I. How is it that you have not written for the orchestra for such a long time?

To tell the truth, my last work using the orchestra is the Lieder for Orchestra, Op. 22, but Jakobsleiter (Jacob’s Ladder), which is half finished, is also for orchestra, although I have not yet written the orchestral score.
This halt in my production for orchestra can be accounted for above all by the fact – as you know – that I have been occupied since the summer of I92I with my Composition With Twelve Tones, whose laws I have first had to explore with an ensemble of restricted size because, for the moment at least, doubling in octaves seems to me inadmissible.

II. Have you been able to avoid octave doublings completely?

Save for carelessness on my part or a slip of the pen, there are only a few rare places where octaves are doubled in passing. I am sometimes a little more tolerant in handling percussion instru¬ments. But believe me, this is not a question of imperfection but because of the first results of new developments in this technique, which I would prefer not to explain for the moment.
You know that my goal has for some time been to find for my orchestral structures a form such that the fullness and saturation of sound shall be obtained only through the use of relatively few voices. For some time, and more and more firmly, I have avoided creating orchestral sonority by a post facto laying on of instruments, and have achieved it spontaneously through the movement and reciprocal rapport of the individual voices. Take for example Erwartung. You will find in that score a great number of forte nuances when, without octave doublings, only a portion of the orchestra is being employed.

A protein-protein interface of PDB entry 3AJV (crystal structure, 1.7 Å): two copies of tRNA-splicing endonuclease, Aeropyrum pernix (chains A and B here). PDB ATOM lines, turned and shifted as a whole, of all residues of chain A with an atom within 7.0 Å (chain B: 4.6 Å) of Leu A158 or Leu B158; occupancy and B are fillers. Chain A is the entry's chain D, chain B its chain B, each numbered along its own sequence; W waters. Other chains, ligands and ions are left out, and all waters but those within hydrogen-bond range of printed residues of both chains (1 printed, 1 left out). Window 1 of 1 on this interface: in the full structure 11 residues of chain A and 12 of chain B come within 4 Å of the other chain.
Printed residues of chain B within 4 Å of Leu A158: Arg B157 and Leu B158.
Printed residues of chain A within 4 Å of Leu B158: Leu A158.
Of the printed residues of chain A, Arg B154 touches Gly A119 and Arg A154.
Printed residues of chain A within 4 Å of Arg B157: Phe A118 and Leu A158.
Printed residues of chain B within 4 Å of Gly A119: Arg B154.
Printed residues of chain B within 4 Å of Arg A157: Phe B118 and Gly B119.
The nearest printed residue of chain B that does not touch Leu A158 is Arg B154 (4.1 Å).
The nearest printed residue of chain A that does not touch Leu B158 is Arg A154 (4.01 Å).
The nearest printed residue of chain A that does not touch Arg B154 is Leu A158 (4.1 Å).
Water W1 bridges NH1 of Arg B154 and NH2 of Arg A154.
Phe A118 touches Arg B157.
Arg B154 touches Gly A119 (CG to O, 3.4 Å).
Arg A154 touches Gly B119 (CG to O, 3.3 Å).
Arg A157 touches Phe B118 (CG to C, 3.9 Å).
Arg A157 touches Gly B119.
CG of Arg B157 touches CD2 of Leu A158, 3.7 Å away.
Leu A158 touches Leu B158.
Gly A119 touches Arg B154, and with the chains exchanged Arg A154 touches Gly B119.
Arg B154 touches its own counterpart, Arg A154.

You will recall that for more than twenty years I have been advising my pupils always to consider, whenever they are analyzing a passage marked forte, whether they could conceive it sounding better if marked piano.

III. Since you have, in op. 16 and still more in op. 22, dissociated the orchestra and, ignoring the similarities between groups and families, simply chosen exactly the instruments necessary, I am amazed that your new work should be written for a practically normal orchestra.

If it were not for America, we in Europe would be composing only for reduced orchestras, chamber orchestras. But in countries with younger cultures, less refined nerves require the monu¬mental: when the sense of hearing is incapable of compelling the Imagination, one must add the sense of sight.
In radio broadcasting, a small number of sonic entities suffice for the expression of all artistic thoughts; the gramophone and the various mechanical instruments are evolving such clear sonorities that one will be able to write much less heavily instrumented pieces for them. Even the “agitators” in the musical world hardly ever attempt to yell their ideas anymore, and true artists never at all. The public is beginning to understand without one’s having to resort to shouting into their ears.
But disarmament is as slow here as it is in other areas; so long as there continue to be nations which, in art, have not yet won their place in the sun, so long will America demand large orchestras and Europe maintain them; Europeans will remain incapable of acquiring that finesse of the ear that artists long to see more generally acquired as long as they continue to maintain large orchestras.
From this point of view, I place great hope in jazz. As late as 1918 they were crowding brass instruments into rooms of the smallest dimensions. Now we are beginning to find that a piano and four or five instruments suffice in a large garden, so great has been the transformation in the auditory sense of one part of the public.